The bundle.properties file contains key/values. The key can be used in your application model and the plugin.xml file via %key. At runtime the key is substituted with the corresponding value.

#Properties file
TodoOverviewPart=Overview of Todos
TodoDetailPart=Todo Details 

Alternative languages are defined via additional property files. The filename of these files include a language, country variant, e.g. bundle_en.properties.

3. Translating plugin.xml

The key in your property file can be used in the definition of extensions in the plugin.xml file via the %key reference.

The Eclipse tooling supports extracting existing String values from the plugin.xml file. Select your plugin.xml file, right-click on it and select Plug-in ToolsExternalize Strings.

Eclipse PDE Wizard for externizing plugin.xml

Via PDE ToolsInternationalize you can also directly create one or several fragments for the result of the internationalization.

4. Translating the application model

The translation of model elements is similar to the translation to the plugin.xml file. Use %key for labels in the model as depicted in the following screenshot.

How to use external strings in the workbench model

Currently the application model tooling includes rudimentary support for extracting Strings. Press the right mouse button on an empty space in the application model editor and select Externalize Strings.

Warning

This tooling extracts all Strings from the application model. If you want to replace only a set of relevant Strings you have to do this manually. If you do it manually you can use the PDE wizard as described in Section 3, “Translating plugin.xml” to create the bundle.property file and the OSGi reference.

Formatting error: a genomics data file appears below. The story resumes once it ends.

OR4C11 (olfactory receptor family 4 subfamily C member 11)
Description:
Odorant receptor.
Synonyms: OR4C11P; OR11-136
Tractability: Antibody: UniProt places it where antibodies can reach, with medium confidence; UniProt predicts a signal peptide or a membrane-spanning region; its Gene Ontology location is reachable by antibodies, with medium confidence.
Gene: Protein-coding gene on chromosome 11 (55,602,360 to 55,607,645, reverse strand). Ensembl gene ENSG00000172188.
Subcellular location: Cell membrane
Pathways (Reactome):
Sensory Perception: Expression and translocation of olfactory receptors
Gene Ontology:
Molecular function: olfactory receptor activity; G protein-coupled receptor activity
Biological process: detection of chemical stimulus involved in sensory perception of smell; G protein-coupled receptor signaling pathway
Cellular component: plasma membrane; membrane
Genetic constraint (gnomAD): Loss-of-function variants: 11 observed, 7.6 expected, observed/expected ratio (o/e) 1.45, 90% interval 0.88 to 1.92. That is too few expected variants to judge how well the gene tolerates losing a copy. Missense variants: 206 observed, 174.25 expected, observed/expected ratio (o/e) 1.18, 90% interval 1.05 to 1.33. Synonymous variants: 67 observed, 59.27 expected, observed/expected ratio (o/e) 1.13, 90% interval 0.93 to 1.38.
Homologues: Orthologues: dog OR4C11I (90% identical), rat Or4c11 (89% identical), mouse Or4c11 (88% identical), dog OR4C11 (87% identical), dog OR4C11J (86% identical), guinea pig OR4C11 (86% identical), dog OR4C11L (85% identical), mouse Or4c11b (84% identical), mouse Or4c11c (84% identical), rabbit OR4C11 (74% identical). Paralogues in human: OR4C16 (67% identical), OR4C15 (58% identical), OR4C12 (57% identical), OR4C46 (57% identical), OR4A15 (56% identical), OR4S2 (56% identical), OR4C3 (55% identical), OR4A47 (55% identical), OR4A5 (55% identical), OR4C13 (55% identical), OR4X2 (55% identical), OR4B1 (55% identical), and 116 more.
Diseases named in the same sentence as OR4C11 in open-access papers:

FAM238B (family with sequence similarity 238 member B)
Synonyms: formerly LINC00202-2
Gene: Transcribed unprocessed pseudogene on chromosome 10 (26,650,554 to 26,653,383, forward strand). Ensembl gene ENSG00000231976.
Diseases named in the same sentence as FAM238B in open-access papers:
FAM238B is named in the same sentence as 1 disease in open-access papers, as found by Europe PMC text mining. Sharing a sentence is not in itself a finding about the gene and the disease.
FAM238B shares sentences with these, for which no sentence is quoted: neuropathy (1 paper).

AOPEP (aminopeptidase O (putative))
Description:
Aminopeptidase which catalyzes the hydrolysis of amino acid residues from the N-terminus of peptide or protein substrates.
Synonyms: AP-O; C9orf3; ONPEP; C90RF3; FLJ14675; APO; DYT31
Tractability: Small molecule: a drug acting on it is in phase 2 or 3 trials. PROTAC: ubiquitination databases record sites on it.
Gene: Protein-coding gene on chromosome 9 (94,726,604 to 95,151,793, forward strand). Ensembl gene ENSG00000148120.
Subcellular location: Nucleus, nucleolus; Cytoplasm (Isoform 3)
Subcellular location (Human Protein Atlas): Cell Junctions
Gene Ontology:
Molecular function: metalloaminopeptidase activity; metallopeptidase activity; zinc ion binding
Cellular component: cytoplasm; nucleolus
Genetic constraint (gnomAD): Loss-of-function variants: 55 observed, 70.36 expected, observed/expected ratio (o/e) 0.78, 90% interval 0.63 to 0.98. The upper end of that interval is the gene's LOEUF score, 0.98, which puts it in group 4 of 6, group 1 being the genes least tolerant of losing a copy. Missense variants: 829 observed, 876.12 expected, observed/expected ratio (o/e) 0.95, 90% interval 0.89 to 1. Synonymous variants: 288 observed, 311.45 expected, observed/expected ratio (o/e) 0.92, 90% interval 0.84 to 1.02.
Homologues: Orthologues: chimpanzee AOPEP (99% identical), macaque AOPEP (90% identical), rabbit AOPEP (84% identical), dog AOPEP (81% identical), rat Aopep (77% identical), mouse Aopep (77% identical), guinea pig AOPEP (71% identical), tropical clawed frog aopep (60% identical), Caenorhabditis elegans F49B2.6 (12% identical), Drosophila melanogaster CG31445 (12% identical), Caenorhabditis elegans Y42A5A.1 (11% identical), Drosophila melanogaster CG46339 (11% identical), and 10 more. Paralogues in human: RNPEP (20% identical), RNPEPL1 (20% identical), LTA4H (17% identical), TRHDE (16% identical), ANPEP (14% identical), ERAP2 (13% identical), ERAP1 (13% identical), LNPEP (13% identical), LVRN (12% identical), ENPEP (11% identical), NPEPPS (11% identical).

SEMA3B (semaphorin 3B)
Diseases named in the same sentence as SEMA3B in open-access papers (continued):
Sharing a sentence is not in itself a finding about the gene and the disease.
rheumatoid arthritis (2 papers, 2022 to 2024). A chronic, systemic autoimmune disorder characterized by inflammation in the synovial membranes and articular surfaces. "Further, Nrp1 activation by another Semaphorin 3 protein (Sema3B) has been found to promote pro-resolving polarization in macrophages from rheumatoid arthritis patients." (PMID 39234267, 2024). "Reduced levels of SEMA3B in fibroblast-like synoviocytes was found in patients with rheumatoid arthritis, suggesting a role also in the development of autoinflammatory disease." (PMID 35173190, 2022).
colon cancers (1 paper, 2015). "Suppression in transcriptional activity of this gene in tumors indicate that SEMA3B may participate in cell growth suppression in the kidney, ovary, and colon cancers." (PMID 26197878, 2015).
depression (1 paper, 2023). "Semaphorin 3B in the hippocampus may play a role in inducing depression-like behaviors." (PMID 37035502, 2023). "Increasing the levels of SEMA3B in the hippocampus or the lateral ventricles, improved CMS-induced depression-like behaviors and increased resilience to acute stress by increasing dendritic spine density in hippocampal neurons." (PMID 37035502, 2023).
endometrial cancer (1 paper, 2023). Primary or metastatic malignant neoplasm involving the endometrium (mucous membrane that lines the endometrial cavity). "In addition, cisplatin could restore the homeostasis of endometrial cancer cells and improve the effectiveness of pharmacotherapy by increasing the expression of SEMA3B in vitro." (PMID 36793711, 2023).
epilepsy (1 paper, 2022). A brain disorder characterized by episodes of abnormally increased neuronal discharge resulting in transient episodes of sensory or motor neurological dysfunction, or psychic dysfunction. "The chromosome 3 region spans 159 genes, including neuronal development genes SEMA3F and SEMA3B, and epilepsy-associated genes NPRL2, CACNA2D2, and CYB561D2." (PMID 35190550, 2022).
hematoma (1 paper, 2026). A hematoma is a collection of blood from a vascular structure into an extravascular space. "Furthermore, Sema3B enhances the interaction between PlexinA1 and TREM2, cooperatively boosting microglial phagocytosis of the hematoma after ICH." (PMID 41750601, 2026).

5. Using translations in source code

5.1. Translating your custom code

It is possible to translate the Java source with two different approaches, based on Strings and based on constants. The approach based on constants is more reliable and should be preferred. To enable this support you need to configure the org.eclipse.core.runtime plug-in as dependency in your related plug-in.

To translate Strings in the source code, select the file you want to translate and select SourceExternalize Strings.

Externizing strings in source files dialog

Please note that the Use Eclipse's string externalization mechanism option is only visible if you have the org.eclipse.core.runtime plug-in configured as a dependency in your plug-in.

In this wizard you can select which Strings should be translated, which can be skipped for the translation and which Strings should be marked as not translatable.

If you select that a String should not be translated, Eclipse will mark the occurrence with a $NON-NLS comment in the source code.

As the result a Messages class is generated which serves as an access point for the properties file.

package test;

import org.eclipse.osgi.util.NLS;

public class Messages extends NLS {
  private static final String BUNDLE_NAME 
    = "test.messages"; //$NON-NLS-1$
  public static String View_0;
  public static String View_1;
  static {
    // initialize resource bundle
    NLS.initializeMessages(BUNDLE_NAME, Messages.class);
  }

  private Messages() {
  }
} 

Via the BUNDLE_NAME constant it points to a resource message*.properties file in the test package. * is a placeholder for your locale, e.g. _de,_en, etc.

View_0=test.view
View_1=Hello 

In your code you access the translations via the Message class.

label.setText(Messages.View_1); 

You can also use placeholder in the messages and evaluate them with the NLS.bind() method.

MyMessage = {0} says {1} 

// NLS bind will call the toString method on obj
NLS.bind(Message.MyMessage, obj, obj); 

If Strings should be consistently used over several plug-ins, it is best practice to create a separate plug-in or fragment for the translations. All plug-ins which want to use the translations define a dependency to the corresponding plug-in.

Additional languages are typically contributed via Eclipse fragment projects to this message plug-in.

5.2. Translating SWT and JFace code

The SWT and JFace plug-ins include their resource translation files. You can change these default texts and their translations because resource bundles have an override support built in.